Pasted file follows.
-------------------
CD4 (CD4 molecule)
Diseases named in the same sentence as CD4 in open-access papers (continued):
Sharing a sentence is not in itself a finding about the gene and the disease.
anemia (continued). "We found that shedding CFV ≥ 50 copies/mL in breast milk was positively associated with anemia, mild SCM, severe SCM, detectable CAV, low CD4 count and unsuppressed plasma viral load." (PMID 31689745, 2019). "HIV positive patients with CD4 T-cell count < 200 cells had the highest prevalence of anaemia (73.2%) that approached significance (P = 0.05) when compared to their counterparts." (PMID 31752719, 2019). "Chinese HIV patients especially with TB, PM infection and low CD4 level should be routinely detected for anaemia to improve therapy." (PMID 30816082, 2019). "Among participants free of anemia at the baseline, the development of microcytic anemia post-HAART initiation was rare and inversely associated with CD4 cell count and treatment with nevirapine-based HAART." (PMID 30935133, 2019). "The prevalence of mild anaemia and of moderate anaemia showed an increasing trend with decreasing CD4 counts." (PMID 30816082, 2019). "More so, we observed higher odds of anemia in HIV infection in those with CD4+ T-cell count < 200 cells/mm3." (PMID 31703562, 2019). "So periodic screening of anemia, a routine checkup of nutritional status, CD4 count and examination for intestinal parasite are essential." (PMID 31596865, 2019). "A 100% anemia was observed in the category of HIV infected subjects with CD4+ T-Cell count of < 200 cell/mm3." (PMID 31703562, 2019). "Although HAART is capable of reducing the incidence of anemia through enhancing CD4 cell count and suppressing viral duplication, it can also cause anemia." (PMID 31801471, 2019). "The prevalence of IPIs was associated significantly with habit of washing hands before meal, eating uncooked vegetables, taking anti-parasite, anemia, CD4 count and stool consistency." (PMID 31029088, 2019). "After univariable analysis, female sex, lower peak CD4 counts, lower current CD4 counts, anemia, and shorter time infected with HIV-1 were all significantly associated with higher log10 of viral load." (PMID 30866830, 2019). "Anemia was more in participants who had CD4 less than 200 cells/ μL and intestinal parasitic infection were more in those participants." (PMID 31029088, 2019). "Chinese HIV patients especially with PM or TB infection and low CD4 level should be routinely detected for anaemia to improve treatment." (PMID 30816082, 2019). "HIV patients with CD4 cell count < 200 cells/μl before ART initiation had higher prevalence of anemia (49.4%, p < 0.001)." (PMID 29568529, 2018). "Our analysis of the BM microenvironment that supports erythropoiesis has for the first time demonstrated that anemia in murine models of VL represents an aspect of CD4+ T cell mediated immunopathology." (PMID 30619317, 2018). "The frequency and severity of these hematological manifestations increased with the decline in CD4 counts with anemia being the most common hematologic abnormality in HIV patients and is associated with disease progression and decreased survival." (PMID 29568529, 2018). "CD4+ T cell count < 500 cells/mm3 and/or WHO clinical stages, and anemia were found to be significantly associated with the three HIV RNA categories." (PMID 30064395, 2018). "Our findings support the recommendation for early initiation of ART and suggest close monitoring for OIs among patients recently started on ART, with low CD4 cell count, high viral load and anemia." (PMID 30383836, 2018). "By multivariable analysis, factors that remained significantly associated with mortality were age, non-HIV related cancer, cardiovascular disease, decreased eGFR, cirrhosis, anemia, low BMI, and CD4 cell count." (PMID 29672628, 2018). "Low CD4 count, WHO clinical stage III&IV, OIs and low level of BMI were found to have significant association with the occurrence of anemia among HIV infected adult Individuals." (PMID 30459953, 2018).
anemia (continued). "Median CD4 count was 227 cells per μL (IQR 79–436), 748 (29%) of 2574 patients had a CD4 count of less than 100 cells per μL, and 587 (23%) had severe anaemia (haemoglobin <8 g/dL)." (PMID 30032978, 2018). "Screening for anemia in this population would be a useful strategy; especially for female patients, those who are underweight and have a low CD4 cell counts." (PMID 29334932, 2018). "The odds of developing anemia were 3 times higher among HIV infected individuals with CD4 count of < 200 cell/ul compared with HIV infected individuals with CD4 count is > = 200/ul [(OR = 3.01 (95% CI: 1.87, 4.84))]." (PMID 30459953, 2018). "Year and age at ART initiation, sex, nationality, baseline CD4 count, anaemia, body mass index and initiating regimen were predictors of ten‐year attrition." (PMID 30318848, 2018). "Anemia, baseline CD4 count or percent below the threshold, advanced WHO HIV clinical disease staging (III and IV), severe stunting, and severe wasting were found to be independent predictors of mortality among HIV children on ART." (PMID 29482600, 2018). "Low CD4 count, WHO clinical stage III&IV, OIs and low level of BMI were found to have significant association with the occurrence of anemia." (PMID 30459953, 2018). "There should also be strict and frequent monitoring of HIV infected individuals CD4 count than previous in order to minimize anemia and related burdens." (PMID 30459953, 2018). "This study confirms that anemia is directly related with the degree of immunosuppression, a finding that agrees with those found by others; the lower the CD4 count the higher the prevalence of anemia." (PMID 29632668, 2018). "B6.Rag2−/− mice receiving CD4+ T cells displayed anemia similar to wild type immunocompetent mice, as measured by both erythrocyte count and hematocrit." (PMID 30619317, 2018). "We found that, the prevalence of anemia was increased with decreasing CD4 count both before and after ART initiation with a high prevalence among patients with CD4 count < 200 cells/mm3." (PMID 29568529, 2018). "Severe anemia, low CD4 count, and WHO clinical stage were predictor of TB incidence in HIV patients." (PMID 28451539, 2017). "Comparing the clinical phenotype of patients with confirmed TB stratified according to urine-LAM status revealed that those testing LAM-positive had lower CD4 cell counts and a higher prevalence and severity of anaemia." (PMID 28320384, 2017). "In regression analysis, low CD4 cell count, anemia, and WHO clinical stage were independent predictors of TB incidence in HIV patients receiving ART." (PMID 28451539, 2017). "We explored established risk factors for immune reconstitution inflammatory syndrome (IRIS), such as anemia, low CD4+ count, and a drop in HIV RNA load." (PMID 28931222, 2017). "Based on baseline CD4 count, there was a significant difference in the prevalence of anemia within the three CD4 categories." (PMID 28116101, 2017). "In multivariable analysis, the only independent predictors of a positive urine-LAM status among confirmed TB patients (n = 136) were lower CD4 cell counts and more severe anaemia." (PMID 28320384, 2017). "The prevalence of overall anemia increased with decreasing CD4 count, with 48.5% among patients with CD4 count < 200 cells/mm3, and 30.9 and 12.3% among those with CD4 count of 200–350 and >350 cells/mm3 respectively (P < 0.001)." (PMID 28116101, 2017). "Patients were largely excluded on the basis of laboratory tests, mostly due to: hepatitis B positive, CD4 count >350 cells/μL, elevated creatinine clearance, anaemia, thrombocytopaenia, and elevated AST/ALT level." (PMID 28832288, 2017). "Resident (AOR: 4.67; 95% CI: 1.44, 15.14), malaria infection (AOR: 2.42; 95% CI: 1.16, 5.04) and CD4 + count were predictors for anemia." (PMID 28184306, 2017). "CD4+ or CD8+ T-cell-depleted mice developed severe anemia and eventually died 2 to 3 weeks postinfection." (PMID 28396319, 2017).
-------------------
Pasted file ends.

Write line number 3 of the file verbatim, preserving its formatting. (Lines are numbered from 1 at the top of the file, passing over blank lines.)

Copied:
Sharing a sentence is not in itself a finding about the gene and the disease.